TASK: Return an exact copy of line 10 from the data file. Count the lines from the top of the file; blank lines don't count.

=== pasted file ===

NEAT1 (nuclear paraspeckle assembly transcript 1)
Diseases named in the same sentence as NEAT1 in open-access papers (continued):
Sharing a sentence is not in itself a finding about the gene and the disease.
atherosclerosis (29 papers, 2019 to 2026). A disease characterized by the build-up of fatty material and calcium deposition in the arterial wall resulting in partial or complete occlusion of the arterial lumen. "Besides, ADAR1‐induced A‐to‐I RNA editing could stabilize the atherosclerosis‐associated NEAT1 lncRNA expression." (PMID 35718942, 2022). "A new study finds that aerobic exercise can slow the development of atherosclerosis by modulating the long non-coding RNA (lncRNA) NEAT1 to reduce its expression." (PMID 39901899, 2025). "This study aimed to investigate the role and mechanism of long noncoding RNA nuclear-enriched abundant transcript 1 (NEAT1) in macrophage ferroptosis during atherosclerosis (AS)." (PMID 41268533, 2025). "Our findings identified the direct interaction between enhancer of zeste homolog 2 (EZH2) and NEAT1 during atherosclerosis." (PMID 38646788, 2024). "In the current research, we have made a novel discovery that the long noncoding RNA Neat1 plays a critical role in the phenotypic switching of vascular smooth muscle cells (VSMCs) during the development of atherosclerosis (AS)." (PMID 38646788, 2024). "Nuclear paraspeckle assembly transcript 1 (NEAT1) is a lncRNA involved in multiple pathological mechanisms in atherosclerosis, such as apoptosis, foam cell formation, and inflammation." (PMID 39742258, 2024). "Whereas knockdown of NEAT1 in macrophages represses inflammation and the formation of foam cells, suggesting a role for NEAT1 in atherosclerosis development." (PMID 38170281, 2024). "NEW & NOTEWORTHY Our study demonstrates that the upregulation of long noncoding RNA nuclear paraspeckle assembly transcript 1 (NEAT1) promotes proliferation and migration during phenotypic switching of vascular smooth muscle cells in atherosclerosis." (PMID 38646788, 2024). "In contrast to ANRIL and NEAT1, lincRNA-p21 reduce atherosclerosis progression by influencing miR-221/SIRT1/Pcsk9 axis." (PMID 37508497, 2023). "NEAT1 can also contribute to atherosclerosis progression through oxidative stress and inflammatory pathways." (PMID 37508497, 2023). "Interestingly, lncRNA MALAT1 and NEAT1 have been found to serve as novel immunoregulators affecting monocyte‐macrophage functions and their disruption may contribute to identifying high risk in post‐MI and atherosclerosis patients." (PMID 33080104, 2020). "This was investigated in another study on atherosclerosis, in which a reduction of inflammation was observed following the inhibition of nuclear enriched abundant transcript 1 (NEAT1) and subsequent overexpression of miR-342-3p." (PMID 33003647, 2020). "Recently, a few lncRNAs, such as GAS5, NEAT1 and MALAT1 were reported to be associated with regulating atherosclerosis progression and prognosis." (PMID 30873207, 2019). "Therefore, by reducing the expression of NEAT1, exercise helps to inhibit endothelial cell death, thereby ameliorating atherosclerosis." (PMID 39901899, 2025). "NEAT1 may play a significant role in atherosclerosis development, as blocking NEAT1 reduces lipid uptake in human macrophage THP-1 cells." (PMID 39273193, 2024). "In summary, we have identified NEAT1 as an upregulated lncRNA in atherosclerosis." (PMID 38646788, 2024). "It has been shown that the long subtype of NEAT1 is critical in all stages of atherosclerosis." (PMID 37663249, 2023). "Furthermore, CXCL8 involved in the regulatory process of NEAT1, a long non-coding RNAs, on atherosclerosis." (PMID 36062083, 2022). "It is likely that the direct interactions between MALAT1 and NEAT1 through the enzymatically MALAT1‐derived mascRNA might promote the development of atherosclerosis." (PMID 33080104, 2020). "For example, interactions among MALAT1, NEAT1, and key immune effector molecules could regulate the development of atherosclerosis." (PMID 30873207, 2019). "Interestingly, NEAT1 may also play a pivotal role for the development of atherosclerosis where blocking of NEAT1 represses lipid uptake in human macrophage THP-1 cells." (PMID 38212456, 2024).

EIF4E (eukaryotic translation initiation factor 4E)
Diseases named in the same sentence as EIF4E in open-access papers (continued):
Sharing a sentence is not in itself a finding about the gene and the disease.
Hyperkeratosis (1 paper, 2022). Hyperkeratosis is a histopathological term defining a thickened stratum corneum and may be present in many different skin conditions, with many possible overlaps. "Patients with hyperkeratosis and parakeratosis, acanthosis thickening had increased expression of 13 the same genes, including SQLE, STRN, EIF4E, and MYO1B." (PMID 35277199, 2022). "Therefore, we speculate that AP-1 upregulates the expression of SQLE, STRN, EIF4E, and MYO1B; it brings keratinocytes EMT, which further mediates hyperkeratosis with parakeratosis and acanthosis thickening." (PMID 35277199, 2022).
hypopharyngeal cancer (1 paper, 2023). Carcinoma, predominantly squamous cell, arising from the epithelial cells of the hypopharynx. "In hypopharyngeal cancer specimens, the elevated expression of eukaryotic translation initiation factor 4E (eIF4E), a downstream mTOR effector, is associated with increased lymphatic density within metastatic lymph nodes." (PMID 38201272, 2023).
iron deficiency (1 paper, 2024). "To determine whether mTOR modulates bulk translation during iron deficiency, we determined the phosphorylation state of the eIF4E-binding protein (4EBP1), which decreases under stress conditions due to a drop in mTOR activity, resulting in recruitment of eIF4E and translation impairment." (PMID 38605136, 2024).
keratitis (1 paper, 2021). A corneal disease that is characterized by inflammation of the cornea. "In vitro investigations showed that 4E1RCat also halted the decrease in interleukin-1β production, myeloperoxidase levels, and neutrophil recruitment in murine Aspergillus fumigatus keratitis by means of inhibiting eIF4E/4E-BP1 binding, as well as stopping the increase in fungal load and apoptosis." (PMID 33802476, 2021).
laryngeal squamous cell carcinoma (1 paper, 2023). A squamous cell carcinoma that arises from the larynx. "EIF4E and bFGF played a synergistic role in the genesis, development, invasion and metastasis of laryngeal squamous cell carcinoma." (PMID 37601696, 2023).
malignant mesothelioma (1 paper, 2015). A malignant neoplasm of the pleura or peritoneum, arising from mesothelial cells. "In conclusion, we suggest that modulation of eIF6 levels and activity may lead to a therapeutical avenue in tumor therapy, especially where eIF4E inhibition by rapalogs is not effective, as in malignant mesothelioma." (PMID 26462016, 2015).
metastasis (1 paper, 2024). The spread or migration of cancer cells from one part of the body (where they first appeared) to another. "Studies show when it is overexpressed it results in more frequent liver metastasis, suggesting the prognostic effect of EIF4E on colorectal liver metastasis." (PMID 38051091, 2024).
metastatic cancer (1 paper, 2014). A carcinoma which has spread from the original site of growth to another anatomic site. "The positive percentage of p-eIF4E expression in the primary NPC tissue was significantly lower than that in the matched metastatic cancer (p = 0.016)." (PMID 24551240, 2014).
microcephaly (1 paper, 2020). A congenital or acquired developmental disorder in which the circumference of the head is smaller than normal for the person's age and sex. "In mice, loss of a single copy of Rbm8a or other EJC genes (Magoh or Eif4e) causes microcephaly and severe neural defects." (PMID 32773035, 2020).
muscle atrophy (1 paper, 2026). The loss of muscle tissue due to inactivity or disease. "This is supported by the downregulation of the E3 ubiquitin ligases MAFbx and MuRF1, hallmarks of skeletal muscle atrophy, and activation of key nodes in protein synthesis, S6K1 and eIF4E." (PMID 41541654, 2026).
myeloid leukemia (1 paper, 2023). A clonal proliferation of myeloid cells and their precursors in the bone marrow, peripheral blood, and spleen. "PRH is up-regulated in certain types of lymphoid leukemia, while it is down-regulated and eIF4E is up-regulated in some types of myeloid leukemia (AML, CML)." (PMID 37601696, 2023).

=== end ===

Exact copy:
iron deficiency (1 paper, 2024). "To determine whether mTOR modulates bulk translation during iron deficiency, we determined the phosphorylation state of the eIF4E-binding protein (4EBP1), which decreases under stress conditions due to a drop in mTOR activity, resulting in recruitment of eIF4E and translation impairment." (PMID 38605136, 2024).